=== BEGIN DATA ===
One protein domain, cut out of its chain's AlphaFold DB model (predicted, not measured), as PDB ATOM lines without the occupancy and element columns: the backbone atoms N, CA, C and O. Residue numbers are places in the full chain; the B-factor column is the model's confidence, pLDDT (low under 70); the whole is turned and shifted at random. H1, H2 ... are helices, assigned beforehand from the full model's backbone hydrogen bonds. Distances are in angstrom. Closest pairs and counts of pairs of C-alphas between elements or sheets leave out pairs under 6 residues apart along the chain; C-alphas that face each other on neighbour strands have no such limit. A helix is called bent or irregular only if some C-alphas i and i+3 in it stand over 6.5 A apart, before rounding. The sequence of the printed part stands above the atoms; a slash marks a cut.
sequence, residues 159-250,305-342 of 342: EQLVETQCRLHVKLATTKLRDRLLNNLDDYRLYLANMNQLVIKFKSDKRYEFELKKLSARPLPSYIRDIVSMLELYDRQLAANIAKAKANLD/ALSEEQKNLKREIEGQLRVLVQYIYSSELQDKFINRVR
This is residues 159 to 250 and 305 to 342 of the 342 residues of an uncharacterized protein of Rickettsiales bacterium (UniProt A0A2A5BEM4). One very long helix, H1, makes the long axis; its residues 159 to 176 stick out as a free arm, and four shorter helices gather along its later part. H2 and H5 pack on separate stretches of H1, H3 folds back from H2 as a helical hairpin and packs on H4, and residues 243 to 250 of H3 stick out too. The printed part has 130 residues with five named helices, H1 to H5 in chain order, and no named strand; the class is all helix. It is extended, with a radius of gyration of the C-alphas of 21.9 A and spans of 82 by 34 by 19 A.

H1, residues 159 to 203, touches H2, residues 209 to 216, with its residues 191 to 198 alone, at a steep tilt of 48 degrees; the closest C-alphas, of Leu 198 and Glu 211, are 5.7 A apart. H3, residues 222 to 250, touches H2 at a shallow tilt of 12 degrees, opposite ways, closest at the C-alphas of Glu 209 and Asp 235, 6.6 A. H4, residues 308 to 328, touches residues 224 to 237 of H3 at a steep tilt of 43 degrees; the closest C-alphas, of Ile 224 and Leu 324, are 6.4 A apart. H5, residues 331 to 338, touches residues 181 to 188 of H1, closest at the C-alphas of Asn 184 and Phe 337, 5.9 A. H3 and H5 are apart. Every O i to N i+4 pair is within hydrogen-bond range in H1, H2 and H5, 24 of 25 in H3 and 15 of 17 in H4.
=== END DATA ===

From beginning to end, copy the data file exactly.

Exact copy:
One protein domain, cut out of its chain's AlphaFold DB model (predicted, not measured), as PDB ATOM lines without the occupancy and element columns: the backbone atoms N, CA, C and O. Residue numbers are places in the full chain; the B-factor column is the model's confidence, pLDDT (low under 70); the whole is turned and shifted at random. H1, H2 ... are helices, assigned beforehand from the full model's backbone hydrogen bonds. Distances are in angstrom. Closest pairs and counts of pairs of C-alphas between elements or sheets leave out pairs under 6 residues apart along the chain; C-alphas that face each other on neighbour strands have no such limit. A helix is called bent or irregular only if some C-alphas i and i+3 in it stand over 6.5 A apart, before rounding. The sequence of the printed part stands above the atoms; a slash marks a cut.
sequence, residues 159-250,305-342 of 342: EQLVETQCRLHVKLATTKLRDRLLNNLDDYRLYLANMNQLVIKFKSDKRYEFELKKLSARPLPSYIRDIVSMLELYDRQLAANIAKAKANLD/ALSEEQKNLKREIEGQLRVLVQYIYSSELQDKFINRVR
This is residues 159 to 250 and 305 to 342 of the 342 residues of an uncharacterized protein of Rickettsiales bacterium (UniProt A0A2A5BEM4). One very long helix, H1, makes the long axis; its residues 159 to 176 stick out as a free arm, and four shorter helices gather along its later part. H2 and H5 pack on separate stretches of H1, H3 folds back from H2 as a helical hairpin and packs on H4, and residues 243 to 250 of H3 stick out too. The printed part has 130 residues with five named helices, H1 to H5 in chain order, and no named strand; the class is all helix. It is extended, with a radius of gyration of the C-alphas of 21.9 A and spans of 82 by 34 by 19 A.

H1, residues 159 to 203, touches H2, residues 209 to 216, with its residues 191 to 198 alone, at a steep tilt of 48 degrees; the closest C-alphas, of Leu 198 and Glu 211, are 5.7 A apart. H3, residues 222 to 250, touches H2 at a shallow tilt of 12 degrees, opposite ways, closest at the C-alphas of Glu 209 and Asp 235, 6.6 A. H4, residues 308 to 328, touches residues 224 to 237 of H3 at a steep tilt of 43 degrees; the closest C-alphas, of Ile 224 and Leu 324, are 6.4 A apart. H5, residues 331 to 338, touches residues 181 to 188 of H1, closest at the C-alphas of Asn 184 and Phe 337, 5.9 A. H3 and H5 are apart. Every O i to N i+4 pair is within hydrogen-bond range in H1, H2 and H5, 24 of 25 in H3 and 15 of 17 in H4.